18 Things You Should Definitely NOT Forget Your First Day Back To Class

18 Things You Should Definitely NOT Forget Your First Day Back To Class

That you more than likely will forget. At least once.

It's the first day back for many college students and in the rush to get there on time you may forget a few important items that will make your day run a bit smoother.

This article was inspired by the first thing on my list (because I seem to have remembered everything under the sun but something to use my pen on) so I figured why not make an interesting list of things that people should have on their first day back to school?

It may not be a long day for some, but for others forgetting some of these things could be the difference between life and (social) death.

1. Notebook

Because yes you will want to take notes and there may not be a place to set your computer.

2. Laptop

For note taking or working on homework between classes, it`s something you'll want to consider having to pass the time.

3. Phone

You'll get lost. Somehow you have to get to the next class.

4. Pencils/Pens

What good is paper without something to write on it with?

5. Backpack

I think this is a no brainer but if it were me I wouldn't want to be forced to carry everything in my arms.

6. Wallet

If you were planning on purchasing your books after class (when you find out if you'll really use that $200 book more than the first day), think again.

7. Paper

Even a couple pieces for when you're asked to write down your name and email so that the professor makes sure they have everyone accounted for.

8. Good answers for ice breakers

Because you don't want to be the most "boring person" in the room.

9. Keys

Can't get far without them.

10. ID card

Want to get back into your residence hall when you're finished with class for the day?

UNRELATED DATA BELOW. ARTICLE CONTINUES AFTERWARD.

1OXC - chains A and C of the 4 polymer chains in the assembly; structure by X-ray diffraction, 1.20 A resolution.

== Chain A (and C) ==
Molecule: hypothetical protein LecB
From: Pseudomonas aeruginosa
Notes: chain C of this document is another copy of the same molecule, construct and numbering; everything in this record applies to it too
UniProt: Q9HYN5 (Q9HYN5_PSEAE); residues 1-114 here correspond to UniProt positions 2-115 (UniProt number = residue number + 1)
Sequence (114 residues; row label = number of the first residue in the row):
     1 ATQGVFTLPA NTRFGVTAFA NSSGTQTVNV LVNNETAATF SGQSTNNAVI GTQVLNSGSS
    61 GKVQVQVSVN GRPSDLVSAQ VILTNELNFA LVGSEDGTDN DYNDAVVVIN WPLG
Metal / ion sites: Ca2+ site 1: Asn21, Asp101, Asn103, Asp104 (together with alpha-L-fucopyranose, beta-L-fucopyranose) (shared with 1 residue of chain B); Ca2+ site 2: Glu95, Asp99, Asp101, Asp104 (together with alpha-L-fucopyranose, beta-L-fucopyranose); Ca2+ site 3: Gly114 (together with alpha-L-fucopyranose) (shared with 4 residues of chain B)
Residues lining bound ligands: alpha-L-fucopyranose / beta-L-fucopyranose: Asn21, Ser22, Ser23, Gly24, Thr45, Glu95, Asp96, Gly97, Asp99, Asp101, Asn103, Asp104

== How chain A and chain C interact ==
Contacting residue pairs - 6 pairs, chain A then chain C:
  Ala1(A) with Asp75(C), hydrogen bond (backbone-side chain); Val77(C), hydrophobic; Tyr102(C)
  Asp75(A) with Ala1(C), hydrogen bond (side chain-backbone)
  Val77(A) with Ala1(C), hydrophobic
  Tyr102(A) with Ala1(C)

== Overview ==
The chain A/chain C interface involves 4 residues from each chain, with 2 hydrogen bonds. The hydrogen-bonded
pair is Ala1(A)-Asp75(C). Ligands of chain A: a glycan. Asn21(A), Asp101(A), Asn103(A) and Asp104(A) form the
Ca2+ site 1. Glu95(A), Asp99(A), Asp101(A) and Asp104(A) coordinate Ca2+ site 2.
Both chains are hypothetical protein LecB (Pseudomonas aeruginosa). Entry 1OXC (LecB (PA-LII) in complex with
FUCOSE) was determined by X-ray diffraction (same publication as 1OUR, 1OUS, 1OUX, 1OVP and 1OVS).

11. Food

You will get hungry, you won't want to use the vending machine every day.

12. Water

Keep yourself hydrated! Also helps calm the stomach when you're waiting for your next meal.

13. Coffee

When you have class eight to five and didn't go to sleep until one, you may need a little kick to get you through.

14. Folder

Keep yourself organized. Don't loose your syllabus the first day.

15. Summer homework

Because some people were unlucky enough to receive this and it would be a waste if you took the time to do it and forgot to turn it in.

16. Chargers

Don`t stress yourself out and run on 20% when your have a paper due at twelve and one page to go.

17. The right shoes

Depending on the size of your campus, heels may not be the best idea, I don't care how "comfy" they are.

18. Positive attitude

Go into each class with an open mind and maybe you'll find you like the material you wanted nothing to do with.

Remember this isn't just your first day back but also the first day for the person sitting next to you too. Smile. Be kind. (And then maybe you'll have a new friend to ask to borrow a pencil for the first day.) Go get 'em!

Cover Image Credit: Fotolia

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12 Signs You're A Nursing Student

Other than the fact that you're constantly seen in scrubs.

Nursing school is...an adventure. There is nothing quite as exciting or draining as going through the process of becoming a nurse. Some days you're helping to care for tiny babies, and then other days you're off doing wound care for pressure ulcers. Nursing school is like a box of chocolate, you never know what you're gonna get.

There are some key signs in people that show when they're in nursing school. I know my friends and I definitely have these characteristics (whether we want them or not).

1. Your body has no concept of time. Night shift, day shift, there's no time for sleeping. There's no time for anything but studying and work. What day is it? You don't know unless there's an exam.

2. You're addicted to coffee because of the lack of the whole time concept. You can drink coffee and fall asleep right after finishing the cup. Does coffee even work anymore? Does it matter? Oh well, still going to drink the entire pot.